I am in the process of preparing my post on our very short but fantastic summer vacation adventures. In the mean time, here’s an awesomely jumbled sign. This is from the restaurant named Gorilla on the corner of the street we stayed on in Busan. They spelled the name right on the big sign, but misspelled it on this little one. They also seem to have confused their primates. I will never grow tired of the silly English in Asia. It will always make me giggle.
Months ago I knew I wanted to celebrate my 25th birthday by leaving the city for the weekend with Dave. We chose Sokcho as the destination because it was close by and because it had both the beach and the mountains. It came with great recommendations, so I found a lovely hostel, booked a room and counted down the days. This trip was our first time sleeping outside of Seoul since we arrived eight months ago! It’s shocking I know! We hadn’t taken any overnight trips because when we first got here we didn’t want to spend money on traveling before we started getting paid and then once we did have money in the bank, it was too cold to really go anywhere and not freeze our asses off. We put off all of our exciting travels for summer and fall. It’s going to be a busy and very fun next few months!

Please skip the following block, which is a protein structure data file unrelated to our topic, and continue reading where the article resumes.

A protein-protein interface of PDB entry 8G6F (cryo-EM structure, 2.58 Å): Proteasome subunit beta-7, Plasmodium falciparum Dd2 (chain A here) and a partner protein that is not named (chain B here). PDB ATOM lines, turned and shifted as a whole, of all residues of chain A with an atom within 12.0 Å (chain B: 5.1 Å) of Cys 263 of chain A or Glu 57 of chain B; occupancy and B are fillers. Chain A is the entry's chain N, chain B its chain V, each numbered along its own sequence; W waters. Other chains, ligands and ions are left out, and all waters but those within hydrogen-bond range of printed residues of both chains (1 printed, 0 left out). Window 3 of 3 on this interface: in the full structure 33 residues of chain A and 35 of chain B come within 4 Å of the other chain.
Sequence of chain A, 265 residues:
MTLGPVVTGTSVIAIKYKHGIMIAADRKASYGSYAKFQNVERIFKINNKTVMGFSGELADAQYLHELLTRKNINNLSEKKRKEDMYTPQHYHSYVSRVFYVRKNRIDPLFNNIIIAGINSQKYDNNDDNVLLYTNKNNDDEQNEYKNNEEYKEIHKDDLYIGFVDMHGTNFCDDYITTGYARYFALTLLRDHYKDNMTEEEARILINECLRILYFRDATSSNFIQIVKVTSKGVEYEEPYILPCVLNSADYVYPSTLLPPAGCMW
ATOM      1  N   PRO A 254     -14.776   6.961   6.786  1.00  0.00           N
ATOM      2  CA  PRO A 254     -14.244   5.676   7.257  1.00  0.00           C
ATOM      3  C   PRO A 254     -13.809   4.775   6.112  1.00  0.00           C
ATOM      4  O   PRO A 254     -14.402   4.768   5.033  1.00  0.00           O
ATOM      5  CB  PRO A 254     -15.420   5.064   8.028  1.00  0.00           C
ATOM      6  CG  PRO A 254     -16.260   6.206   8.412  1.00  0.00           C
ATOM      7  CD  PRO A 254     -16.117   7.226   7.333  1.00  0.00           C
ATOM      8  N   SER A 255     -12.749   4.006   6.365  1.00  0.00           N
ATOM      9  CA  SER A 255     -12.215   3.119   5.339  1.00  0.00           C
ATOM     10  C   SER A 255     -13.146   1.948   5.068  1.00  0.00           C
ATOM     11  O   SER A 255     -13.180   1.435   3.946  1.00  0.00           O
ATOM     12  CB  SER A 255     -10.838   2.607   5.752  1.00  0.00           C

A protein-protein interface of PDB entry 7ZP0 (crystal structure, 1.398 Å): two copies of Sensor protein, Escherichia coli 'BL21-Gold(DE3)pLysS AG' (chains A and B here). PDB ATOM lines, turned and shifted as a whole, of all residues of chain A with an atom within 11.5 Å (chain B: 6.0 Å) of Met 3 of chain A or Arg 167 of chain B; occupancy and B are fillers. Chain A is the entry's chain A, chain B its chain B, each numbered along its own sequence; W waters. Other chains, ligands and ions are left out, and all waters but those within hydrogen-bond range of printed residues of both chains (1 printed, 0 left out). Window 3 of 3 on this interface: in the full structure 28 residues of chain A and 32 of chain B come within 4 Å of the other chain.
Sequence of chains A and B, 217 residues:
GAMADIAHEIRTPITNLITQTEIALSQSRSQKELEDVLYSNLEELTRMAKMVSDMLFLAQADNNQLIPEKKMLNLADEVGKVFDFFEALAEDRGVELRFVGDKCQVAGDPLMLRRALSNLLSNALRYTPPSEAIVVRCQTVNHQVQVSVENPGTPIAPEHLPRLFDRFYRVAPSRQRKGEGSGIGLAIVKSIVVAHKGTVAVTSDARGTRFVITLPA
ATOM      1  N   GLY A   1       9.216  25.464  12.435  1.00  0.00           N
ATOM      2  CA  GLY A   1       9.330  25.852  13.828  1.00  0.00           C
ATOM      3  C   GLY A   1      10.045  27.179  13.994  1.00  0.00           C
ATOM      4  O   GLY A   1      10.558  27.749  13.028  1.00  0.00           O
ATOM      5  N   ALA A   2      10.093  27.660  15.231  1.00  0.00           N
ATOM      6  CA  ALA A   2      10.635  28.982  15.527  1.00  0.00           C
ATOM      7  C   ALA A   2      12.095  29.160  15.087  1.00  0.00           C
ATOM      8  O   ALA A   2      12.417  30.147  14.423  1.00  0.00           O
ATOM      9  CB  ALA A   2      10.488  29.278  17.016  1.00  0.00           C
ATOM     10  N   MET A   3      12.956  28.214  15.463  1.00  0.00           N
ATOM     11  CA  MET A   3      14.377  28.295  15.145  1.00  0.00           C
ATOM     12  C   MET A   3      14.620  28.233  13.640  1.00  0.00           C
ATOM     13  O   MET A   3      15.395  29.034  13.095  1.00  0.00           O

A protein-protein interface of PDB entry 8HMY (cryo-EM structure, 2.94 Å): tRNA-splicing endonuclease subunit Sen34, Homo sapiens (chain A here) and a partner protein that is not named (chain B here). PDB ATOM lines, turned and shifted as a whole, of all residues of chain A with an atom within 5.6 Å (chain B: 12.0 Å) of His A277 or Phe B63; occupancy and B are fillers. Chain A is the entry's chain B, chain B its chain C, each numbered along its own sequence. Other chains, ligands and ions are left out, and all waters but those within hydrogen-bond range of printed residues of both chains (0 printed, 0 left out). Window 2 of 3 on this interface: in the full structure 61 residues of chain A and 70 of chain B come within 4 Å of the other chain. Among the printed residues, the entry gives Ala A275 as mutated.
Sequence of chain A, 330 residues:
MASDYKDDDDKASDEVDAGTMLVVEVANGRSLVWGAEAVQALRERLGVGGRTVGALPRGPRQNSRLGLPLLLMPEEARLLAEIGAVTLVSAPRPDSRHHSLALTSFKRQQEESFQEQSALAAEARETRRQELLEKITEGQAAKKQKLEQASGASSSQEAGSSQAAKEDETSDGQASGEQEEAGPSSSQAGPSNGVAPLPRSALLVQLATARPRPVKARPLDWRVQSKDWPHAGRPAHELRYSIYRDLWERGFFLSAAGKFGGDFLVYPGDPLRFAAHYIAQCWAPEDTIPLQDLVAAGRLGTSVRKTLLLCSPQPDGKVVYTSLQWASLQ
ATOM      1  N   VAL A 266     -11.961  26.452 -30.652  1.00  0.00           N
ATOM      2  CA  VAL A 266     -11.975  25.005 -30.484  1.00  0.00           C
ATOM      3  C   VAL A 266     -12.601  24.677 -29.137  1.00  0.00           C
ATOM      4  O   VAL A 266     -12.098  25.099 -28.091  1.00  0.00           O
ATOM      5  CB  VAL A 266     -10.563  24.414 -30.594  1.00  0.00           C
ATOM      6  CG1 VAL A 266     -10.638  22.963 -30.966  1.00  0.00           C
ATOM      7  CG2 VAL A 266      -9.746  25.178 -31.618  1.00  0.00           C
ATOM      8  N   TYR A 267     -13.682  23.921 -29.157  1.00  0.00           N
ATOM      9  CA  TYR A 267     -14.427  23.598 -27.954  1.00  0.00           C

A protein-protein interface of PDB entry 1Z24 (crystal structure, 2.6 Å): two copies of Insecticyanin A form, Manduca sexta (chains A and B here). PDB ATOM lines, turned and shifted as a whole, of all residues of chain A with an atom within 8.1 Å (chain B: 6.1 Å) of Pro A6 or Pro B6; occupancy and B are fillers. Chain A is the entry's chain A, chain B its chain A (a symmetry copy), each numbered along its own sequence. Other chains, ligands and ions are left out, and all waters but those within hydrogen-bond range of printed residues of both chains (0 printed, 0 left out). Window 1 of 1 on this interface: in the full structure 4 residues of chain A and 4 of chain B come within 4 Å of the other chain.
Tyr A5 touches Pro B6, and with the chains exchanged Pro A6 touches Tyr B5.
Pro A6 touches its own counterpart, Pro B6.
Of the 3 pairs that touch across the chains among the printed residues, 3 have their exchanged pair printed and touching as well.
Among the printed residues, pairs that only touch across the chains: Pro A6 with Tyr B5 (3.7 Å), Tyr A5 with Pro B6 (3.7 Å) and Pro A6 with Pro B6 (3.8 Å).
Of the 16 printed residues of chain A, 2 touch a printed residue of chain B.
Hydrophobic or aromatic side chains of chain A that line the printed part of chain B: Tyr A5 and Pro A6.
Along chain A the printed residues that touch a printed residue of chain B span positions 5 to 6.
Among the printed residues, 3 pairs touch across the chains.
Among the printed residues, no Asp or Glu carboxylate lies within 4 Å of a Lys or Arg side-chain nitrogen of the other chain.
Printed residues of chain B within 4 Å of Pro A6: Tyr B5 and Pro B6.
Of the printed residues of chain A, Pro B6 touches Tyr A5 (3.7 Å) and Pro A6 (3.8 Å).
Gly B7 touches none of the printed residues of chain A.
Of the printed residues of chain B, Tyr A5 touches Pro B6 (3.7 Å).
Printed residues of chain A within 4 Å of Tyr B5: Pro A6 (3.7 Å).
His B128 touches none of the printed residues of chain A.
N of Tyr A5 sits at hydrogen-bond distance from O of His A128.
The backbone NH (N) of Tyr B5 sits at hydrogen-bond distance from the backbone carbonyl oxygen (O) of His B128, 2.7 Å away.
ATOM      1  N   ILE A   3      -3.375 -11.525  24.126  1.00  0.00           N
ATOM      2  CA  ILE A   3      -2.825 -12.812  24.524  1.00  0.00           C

When we decided on Sokcho we didn’t even think about what would happen if the weather was crappy. Turned out the weather was not so good on my birthday, or the week before either. I frequently checked the weather in Sokcho before leaving hoping that the forecasters had made a mistake they would find and correct, but alas my birthday was to be a very rainy one.